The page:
River Wümme (Bremen and Lower Saxony)
From its Head Down to the Fens - a model project on the Water Framework Directive
In this joint project, we are involved together with other initiatives from the Bremen region in implementing the Water Framework Directive on a North German river as a model.
Studying River Wümme from its source in the Lüneburger Heide heathlands down to its mouth at the Lower River Weser shows that it is an exciting little river, which flows through and partly forms a variety of landscapes along only 110 kilometres. Its source is on top of a Geest (specific German term describing a wavy landscape above the surrounding marshland, formed by glaciers and often with low soil fertility) in Lower Saxony. The shallow, sandy river then meanders through a number of protected areas towards the west, receiving several smaller rivers and brooks from woodlands and meadows in the vicinity, forming swamps, and flowing by the towns of Lauenbrück, Rotenburg upon Wümme and Ottersberg. Near Bremen, River Wümme hits the low Basin of Bremen, a protected area of specific value for meadow- and waterbirds. Now, the tides of the North Sea influence the river and make it flow ‘upstream’ periodically. During low tides, small mudflat areas appear and during high tides – especially in winters – the surrounding wetlands are frequently flooded. Finally River Wümme merges with River Hamme and flows - named Lesum now - into the River Weser close to Vegesack, in the North of Bremen.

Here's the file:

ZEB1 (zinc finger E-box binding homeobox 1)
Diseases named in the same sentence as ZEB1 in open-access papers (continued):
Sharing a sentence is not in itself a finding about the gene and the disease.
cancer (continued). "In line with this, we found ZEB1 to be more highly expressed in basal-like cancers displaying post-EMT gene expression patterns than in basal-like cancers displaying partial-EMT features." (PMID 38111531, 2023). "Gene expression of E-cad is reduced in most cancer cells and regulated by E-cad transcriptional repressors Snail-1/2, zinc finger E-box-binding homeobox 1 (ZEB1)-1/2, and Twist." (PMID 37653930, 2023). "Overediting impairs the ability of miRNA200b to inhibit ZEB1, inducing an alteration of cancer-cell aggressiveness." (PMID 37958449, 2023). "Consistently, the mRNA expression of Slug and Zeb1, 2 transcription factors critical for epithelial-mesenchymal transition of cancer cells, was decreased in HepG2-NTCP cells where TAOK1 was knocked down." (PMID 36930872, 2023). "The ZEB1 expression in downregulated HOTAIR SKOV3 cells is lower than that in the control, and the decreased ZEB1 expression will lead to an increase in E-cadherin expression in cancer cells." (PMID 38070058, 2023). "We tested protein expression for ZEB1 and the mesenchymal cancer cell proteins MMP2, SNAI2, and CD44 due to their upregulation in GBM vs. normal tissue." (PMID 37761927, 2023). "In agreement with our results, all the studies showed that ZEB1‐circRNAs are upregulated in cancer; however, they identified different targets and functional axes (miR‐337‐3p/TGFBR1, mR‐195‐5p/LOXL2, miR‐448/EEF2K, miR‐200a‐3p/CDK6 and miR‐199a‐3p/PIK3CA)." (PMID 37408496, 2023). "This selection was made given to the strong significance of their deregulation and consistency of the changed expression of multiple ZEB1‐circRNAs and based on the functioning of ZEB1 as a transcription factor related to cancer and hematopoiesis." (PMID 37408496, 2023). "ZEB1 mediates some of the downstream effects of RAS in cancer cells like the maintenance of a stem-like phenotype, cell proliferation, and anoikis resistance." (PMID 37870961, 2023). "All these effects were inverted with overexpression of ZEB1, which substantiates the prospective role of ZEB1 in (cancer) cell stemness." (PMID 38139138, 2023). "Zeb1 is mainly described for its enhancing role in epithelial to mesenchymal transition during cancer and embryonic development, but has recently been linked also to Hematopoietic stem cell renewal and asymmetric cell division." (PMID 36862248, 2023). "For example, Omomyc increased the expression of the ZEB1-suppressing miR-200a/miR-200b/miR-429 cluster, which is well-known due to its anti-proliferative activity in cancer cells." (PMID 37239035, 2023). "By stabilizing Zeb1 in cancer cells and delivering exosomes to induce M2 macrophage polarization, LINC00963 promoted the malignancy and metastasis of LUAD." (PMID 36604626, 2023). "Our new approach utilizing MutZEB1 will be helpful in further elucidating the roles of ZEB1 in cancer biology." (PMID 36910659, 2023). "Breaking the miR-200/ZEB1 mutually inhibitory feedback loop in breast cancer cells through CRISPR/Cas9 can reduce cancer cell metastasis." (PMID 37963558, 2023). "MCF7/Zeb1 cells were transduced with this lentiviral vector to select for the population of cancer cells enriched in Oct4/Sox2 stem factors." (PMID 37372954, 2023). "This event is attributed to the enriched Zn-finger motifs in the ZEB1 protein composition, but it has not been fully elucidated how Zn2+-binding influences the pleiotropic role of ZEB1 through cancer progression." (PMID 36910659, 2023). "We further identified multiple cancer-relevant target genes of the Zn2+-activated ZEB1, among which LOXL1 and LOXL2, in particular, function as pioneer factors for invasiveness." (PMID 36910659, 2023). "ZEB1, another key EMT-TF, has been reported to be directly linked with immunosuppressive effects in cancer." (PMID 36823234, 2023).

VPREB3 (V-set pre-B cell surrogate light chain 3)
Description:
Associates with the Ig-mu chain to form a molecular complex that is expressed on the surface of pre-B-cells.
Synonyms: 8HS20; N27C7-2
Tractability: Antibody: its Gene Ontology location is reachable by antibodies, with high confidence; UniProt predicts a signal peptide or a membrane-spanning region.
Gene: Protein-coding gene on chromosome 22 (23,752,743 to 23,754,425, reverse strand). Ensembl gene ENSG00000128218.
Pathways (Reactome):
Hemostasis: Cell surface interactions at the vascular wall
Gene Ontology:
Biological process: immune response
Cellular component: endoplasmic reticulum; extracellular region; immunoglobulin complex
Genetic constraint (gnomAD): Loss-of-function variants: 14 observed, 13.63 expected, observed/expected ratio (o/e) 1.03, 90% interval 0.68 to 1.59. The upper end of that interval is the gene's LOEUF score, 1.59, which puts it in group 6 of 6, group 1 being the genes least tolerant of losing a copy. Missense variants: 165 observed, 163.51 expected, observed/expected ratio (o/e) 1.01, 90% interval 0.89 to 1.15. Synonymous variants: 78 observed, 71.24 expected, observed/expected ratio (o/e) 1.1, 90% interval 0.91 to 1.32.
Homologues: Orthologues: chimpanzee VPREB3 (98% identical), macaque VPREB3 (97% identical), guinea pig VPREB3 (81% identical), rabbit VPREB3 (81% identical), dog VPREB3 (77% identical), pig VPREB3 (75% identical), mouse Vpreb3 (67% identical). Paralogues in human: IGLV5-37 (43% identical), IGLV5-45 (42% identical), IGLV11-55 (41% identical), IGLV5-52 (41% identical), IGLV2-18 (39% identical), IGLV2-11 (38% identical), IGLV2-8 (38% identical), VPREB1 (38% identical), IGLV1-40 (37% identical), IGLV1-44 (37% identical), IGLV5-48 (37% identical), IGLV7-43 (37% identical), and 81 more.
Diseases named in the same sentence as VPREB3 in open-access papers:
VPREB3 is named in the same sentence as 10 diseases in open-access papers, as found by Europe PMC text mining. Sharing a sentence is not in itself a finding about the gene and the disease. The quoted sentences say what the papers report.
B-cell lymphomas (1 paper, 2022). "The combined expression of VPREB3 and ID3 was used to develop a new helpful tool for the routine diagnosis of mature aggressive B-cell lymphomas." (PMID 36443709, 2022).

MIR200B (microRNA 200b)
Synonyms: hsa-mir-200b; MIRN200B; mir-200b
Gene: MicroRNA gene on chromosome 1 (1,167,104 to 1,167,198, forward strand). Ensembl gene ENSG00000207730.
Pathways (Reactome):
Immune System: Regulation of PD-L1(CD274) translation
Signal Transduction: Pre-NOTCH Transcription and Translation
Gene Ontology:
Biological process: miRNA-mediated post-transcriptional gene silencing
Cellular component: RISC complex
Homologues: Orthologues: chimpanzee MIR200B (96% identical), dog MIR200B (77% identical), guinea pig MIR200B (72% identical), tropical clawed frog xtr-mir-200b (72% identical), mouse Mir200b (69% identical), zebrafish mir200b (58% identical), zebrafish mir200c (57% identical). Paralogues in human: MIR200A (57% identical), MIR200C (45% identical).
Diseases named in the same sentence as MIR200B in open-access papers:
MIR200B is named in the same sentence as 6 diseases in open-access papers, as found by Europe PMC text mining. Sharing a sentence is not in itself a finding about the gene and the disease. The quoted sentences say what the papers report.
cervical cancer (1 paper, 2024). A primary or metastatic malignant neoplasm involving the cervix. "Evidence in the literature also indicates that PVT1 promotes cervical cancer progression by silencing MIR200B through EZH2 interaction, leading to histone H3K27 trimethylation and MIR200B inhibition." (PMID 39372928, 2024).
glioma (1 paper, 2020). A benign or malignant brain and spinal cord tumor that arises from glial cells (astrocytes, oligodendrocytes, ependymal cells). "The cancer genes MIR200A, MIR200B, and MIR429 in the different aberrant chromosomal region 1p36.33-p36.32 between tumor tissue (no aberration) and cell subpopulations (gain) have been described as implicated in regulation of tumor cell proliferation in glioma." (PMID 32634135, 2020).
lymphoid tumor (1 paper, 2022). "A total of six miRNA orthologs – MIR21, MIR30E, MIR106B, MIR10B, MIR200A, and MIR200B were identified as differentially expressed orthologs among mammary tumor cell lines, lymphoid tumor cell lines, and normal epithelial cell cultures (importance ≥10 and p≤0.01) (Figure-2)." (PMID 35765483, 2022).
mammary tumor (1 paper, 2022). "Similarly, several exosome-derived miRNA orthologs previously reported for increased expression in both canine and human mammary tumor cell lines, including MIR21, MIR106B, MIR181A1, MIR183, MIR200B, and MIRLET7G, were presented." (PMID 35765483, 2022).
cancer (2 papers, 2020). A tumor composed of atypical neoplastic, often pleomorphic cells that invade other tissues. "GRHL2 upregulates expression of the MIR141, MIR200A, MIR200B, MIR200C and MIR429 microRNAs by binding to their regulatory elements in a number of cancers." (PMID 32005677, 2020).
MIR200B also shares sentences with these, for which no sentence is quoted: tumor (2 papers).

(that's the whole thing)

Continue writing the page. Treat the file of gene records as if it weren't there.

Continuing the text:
A working group consisting of representatives from NordWestNatur, BUND Bremen and Lower Saxony, Europarc and the Manfred-Hermsen-Stiftung took the first steps to restore parts of the Wümme from its source to its estuary. Our vision is the restoration of an exemplary near-natural Geest river, which is in "good condition" according to the Water Framework Directive. In particularly needy places, individual renaturations are carried out, which have an effect on the overall condition. We do not only consider the Wümme itself, but the entire water catchment area.
As this task will take years and will cost a lot of money, a feasibility study was first carried out to identify particularly needy areas in the water system for pilot measures and to define important project components. These are among others
- Gentle water maintenance
- Renaturation of all types of water structures
- Making the water network more permeable
- Securing and developing flood landscapes
- Public relations / environmental education for the good status of water bodies
Our foundation participates in the model project with a feasibility study, helped to finance the renaturation of the Embs mill ditch, the Wörpe, Fintau and Veerse (all tributaries of the Wümme). On our own or leased areas in the Breitenfelder Moor, we provide moorland and climate protection in the Wümme catchment area. All projects were actively supported by pupils for the purpose of environmental education.